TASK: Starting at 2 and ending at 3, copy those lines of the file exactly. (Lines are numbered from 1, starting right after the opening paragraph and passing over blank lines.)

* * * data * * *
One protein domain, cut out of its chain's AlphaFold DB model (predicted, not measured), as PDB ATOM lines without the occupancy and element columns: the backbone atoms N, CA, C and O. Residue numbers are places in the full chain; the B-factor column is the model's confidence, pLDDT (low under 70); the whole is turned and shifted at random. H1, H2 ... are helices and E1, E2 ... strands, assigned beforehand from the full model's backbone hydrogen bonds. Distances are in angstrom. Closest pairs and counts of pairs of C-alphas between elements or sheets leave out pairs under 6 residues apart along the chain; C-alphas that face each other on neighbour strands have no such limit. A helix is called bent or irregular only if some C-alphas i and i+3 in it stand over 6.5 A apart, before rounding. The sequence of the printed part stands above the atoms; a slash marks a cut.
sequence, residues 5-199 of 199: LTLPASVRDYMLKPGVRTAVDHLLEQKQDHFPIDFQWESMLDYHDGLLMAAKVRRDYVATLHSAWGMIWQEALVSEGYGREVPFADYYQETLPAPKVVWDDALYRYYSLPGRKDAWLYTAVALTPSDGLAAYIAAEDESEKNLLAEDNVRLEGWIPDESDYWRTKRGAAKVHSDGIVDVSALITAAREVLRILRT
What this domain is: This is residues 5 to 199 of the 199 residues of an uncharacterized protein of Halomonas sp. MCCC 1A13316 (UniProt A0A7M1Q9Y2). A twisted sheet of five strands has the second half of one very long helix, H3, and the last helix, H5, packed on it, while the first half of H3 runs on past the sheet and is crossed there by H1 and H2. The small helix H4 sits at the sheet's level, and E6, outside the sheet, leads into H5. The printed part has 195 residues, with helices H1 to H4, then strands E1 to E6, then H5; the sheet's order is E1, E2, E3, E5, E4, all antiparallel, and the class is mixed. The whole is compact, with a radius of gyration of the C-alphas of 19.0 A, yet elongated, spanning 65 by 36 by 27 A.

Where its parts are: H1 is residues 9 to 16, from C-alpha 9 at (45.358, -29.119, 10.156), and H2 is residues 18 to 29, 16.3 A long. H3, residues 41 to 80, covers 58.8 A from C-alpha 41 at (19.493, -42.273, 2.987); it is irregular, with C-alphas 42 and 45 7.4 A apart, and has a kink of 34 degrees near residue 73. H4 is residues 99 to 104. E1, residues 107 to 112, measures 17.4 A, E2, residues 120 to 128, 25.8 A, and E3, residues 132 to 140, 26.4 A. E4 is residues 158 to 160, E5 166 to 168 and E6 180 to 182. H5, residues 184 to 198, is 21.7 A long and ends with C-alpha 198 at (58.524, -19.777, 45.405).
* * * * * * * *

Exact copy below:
What this domain is: This is residues 5 to 199 of the 199 residues of an uncharacterized protein of Halomonas sp. MCCC 1A13316 (UniProt A0A7M1Q9Y2). A twisted sheet of five strands has the second half of one very long helix, H3, and the last helix, H5, packed on it, while the first half of H3 runs on past the sheet and is crossed there by H1 and H2. The small helix H4 sits at the sheet's level, and E6, outside the sheet, leads into H5. The printed part has 195 residues, with helices H1 to H4, then strands E1 to E6, then H5; the sheet's order is E1, E2, E3, E5, E4, all antiparallel, and the class is mixed. The whole is compact, with a radius of gyration of the C-alphas of 19.0 A, yet elongated, spanning 65 by 36 by 27 A.

Where its parts are: H1 is residues 9 to 16, from C-alpha 9 at (45.358, -29.119, 10.156), and H2 is residues 18 to 29, 16.3 A long. H3, residues 41 to 80, covers 58.8 A from C-alpha 41 at (19.493, -42.273, 2.987); it is irregular, with C-alphas 42 and 45 7.4 A apart, and has a kink of 34 degrees near residue 73. H4 is residues 99 to 104. E1, residues 107 to 112, measures 17.4 A, E2, residues 120 to 128, 25.8 A, and E3, residues 132 to 140, 26.4 A. E4 is residues 158 to 160, E5 166 to 168 and E6 180 to 182. H5, residues 184 to 198, is 21.7 A long and ends with C-alpha 198 at (58.524, -19.777, 45.405).